The Hunger Games: Catching Fire

In the first installment of The Hunger Games trilogy, teenaged Katniss Everdeen (Jennifer Lawrence) resides in District 12 of the nation of Panem. She takes her sister’s place as one of the two competitors her district must send to the annual Hunger Games, a nationally televised competition in which 24 contestants fight to the death. Both the book by Suzanne Collins and the movie take interesting characters and an exciting story and wrap them in serious themes, including oppressive and abusive governments, the huge chasm between the very rich and the very poor, and how being a spectator to horrifying events can dull empathy and compassion. For more information, read the full Banner review of both the first movie and the book series.

Katniss survives the Games, as does her game partner and possible love interest Peeta (Josh Hutcherson). They do so by playing the parts of doomed lovers, gaining lots of sympathy from viewers and then threatening to ingest poison berries rather than either killing the other. This does not sit well with the cruel, calculating President Snow.

In Catching Fire, Katniss and Peeta are back home in District 12. Katniss is back in the arms of Gale, her best friend and other possible love interest. Things are not getting any better, and President Snow is keeping a close eye on Katniss. As they embark on their victory tour, Katniss and Peeta must continue the charade of their romance. Moving from district to district, they begin to realize that things are not well in many districts. Public sentiment is turning against the regime. Then they hear the news that each of them will be back in the Hunger Games arena.

Jennifer Lawrence ably continues to fully inhabit the character of Katniss, a prickly, reserved, and strong young woman who is more interested in taking care of the people she loves than in the disastrous national politics that keep her district poor and hungry. She’d much rather disappear into the woods than join a revolution. She wants to keep her head down and take care of her own. But her country loves the Katniss they saw in the first Games, and she has become a national symbol.

The movie is well-made, well-acted, exciting, and thought-provoking. You’ve probably heard all about it already.

So why does The Banner bother with an already much-publicized and financially successful movie series aimed at teens? Because it is a much-publicized and successful movie series that has engaged the hearts and minds of a good portion of the teenaged (and older) population of North America. While it is violent, and while God never enters the conversation, it offers a multitude of talking points for parents, teachers, and other leaders.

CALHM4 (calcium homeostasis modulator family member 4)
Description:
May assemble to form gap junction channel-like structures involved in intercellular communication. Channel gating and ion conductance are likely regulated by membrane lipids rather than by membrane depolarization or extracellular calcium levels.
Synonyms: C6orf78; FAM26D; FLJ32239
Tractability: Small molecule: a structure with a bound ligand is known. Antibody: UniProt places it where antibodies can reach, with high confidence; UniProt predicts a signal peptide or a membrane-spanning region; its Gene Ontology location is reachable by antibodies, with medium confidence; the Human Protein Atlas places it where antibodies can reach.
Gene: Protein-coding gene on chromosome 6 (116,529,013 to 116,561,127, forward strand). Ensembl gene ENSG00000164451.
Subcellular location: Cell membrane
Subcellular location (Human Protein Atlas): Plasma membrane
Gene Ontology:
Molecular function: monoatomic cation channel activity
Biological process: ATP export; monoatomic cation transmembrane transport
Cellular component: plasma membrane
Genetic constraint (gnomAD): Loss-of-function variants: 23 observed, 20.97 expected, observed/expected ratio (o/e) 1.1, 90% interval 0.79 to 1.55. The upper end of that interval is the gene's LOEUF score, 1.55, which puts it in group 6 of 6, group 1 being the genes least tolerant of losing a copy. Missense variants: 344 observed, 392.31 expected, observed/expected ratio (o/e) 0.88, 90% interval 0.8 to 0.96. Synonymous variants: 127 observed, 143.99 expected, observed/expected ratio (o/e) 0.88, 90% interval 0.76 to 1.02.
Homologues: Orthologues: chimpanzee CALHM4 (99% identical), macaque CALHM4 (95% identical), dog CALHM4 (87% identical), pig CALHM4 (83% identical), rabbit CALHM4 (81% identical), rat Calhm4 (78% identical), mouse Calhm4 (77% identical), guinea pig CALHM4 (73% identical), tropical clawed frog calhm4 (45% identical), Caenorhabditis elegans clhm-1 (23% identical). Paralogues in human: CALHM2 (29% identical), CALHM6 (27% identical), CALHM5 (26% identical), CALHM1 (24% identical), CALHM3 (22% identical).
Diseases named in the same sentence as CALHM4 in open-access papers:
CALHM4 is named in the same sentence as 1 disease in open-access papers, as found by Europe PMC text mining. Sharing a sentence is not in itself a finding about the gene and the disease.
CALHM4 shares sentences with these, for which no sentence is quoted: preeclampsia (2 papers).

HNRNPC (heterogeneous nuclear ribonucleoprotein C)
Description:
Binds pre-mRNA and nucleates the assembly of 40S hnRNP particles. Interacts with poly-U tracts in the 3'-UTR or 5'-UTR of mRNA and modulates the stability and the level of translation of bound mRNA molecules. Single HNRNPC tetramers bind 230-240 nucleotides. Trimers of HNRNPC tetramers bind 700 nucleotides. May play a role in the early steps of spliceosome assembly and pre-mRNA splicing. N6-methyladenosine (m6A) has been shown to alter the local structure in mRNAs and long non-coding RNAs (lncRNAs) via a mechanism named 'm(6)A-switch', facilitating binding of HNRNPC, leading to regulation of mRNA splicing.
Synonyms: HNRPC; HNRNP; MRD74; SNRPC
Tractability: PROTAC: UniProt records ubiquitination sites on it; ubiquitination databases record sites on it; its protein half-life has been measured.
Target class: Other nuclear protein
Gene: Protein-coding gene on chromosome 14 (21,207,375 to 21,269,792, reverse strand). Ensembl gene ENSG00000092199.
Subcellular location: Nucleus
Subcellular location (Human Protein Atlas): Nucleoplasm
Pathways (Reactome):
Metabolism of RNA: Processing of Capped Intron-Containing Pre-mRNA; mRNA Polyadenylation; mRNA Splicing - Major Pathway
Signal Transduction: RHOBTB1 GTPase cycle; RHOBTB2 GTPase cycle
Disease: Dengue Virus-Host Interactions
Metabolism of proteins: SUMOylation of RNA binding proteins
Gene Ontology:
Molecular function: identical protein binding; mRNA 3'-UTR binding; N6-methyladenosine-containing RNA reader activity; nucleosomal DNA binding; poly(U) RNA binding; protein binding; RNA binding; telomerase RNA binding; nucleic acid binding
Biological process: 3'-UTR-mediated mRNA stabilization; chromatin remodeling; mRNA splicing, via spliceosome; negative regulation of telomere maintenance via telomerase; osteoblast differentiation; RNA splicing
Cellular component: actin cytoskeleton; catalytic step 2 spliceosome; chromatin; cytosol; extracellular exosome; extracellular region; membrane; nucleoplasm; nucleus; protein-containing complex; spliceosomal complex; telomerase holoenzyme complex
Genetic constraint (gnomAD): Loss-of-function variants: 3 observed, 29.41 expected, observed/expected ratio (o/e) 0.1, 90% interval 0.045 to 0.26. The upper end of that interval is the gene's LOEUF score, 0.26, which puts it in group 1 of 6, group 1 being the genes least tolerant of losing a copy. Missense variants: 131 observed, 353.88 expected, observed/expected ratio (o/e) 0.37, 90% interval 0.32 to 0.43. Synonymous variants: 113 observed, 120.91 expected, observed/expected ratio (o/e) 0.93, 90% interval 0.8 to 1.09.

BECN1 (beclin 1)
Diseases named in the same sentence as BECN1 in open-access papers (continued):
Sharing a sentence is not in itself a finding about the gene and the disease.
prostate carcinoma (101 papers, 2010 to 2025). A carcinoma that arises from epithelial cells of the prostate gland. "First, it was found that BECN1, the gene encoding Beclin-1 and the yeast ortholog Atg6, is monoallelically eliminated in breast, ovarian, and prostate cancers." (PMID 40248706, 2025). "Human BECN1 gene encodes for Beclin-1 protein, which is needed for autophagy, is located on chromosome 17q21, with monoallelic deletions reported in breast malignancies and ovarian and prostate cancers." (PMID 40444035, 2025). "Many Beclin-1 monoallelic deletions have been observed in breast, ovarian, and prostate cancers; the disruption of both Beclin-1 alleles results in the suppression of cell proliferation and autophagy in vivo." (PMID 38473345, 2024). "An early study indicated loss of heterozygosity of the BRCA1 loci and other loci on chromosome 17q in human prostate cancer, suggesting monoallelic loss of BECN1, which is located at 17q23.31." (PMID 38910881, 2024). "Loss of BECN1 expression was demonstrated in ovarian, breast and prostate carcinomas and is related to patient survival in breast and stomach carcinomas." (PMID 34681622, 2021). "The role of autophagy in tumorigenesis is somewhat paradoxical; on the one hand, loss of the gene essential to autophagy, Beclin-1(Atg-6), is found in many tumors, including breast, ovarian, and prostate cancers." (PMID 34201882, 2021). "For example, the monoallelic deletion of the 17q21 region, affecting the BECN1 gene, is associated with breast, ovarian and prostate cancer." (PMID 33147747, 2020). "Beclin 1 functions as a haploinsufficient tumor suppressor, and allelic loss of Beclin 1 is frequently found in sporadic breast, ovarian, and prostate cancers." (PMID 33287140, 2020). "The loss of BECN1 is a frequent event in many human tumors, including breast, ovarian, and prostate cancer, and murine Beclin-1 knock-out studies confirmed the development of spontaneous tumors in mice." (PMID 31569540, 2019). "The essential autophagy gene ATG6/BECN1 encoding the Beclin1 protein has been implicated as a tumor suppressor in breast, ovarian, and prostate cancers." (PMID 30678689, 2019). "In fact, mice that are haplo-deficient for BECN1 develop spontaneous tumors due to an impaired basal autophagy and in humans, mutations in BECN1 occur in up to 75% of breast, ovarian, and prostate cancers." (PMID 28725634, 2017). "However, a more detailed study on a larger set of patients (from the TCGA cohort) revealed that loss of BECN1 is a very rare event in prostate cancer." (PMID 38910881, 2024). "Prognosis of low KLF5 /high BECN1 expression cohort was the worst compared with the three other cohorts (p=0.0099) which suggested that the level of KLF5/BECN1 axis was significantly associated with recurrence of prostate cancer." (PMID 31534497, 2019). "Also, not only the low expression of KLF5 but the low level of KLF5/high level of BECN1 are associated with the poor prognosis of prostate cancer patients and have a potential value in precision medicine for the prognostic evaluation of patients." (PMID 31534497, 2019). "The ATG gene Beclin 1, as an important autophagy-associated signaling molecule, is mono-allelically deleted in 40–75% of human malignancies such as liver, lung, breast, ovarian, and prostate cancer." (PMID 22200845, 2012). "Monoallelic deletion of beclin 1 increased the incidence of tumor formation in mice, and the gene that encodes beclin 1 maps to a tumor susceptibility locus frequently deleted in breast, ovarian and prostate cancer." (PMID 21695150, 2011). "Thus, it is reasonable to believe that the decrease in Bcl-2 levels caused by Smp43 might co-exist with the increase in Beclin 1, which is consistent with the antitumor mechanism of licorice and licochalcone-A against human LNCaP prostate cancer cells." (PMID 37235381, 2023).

For instance, what does it mean that we have easy access to plentiful food while other people in our world are starving? I appreciated that the movie held onto the crazy excess of the Capital, where people eat until they are full, then use a beverage to, well, empty their stomachs so they can eat more. How does this fit with what we learn during the World Hunger Campaign and World Hunger Sunday?

One aspect of the Games that is different the second time around is that the competitors are all former Victors. Many are still-young “Careers” who have volunteered to train for the games and are physically strong, mostly beautiful, and frighteningly vicious. But others are older, or have been damaged by their previous participation, or have disabilities. No one has been left untouched by the violence. Catching Fire honors the differences and weaknesses of human beings, showing viewers imperfect characters who clearly matter, even though we hardly know them. What do we value in a person, and what does our society value?

And then there’s justice. Who speaks for the oppressed? Who speaks for those who cannot speak themselves? My church book club discussed a book about life in North Korea the day before I saw Catching Fire. We wondered at how it is that the government can be so restrictive, and yet no one rebels. One reason was that if any one person did something to promote change, everyone they loved would be adversely affected—their families would be marked for generations. President Snow holds the same sway over Katniss; if she doesn’t stay in line, her family is at even greater risk. What do we do to support oppressed people around the world? Especially those who are persecuted for their faith?

Many teen viewers will likely be at the movie for the excitement and for the good-looking young actors who make up the love triangle. They’ll be rewarded with a good story and a bit of sexual tension. But with discretion and discernment, the film presents adults ample opportunity to widen the scope of their interest and understanding.

Rated PG-13, this movie is not appropriate for young children.

About the Author

Kristy Quist is Tuned In editor for The Banner and a member of Neland Ave. CRC in Grand Rapids, Mich.
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